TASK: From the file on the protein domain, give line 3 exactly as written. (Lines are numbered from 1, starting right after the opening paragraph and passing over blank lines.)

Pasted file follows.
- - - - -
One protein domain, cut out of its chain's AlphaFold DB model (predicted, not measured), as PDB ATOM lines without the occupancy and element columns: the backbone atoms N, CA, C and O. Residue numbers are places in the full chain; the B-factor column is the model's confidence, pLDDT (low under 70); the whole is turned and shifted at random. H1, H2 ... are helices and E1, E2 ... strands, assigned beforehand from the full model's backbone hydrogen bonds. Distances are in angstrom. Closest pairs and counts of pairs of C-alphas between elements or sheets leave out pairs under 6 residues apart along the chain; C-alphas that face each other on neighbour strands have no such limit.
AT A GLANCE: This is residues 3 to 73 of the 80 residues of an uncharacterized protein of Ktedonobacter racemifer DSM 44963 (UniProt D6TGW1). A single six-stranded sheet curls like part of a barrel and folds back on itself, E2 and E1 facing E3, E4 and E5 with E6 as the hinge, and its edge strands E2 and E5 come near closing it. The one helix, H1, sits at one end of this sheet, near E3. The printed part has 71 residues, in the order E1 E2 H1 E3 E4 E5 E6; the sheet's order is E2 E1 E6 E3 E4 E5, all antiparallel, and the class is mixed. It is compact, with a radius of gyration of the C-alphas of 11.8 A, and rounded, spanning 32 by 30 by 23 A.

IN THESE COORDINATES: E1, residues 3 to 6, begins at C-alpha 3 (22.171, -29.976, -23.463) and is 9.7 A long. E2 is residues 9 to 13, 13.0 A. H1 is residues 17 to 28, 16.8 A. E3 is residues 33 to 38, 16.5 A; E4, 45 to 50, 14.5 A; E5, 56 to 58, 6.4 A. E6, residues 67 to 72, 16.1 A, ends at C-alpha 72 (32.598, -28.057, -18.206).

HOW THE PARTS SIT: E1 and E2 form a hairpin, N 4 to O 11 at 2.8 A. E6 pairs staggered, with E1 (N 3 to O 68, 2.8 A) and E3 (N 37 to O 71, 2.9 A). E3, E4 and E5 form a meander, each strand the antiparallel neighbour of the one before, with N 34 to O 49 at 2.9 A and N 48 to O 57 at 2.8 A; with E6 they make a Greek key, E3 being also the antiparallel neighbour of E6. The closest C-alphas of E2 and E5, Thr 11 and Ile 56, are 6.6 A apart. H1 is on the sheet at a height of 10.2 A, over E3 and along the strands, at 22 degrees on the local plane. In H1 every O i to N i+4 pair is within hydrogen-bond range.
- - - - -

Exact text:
HOW THE PARTS SIT: E1 and E2 form a hairpin, N 4 to O 11 at 2.8 A. E6 pairs staggered, with E1 (N 3 to O 68, 2.8 A) and E3 (N 37 to O 71, 2.9 A). E3, E4 and E5 form a meander, each strand the antiparallel neighbour of the one before, with N 34 to O 49 at 2.9 A and N 48 to O 57 at 2.8 A; with E6 they make a Greek key, E3 being also the antiparallel neighbour of E6. The closest C-alphas of E2 and E5, Thr 11 and Ile 56, are 6.6 A apart. H1 is on the sheet at a height of 10.2 A, over E3 and along the strands, at 22 degrees on the local plane. In H1 every O i to N i+4 pair is within hydrogen-bond range.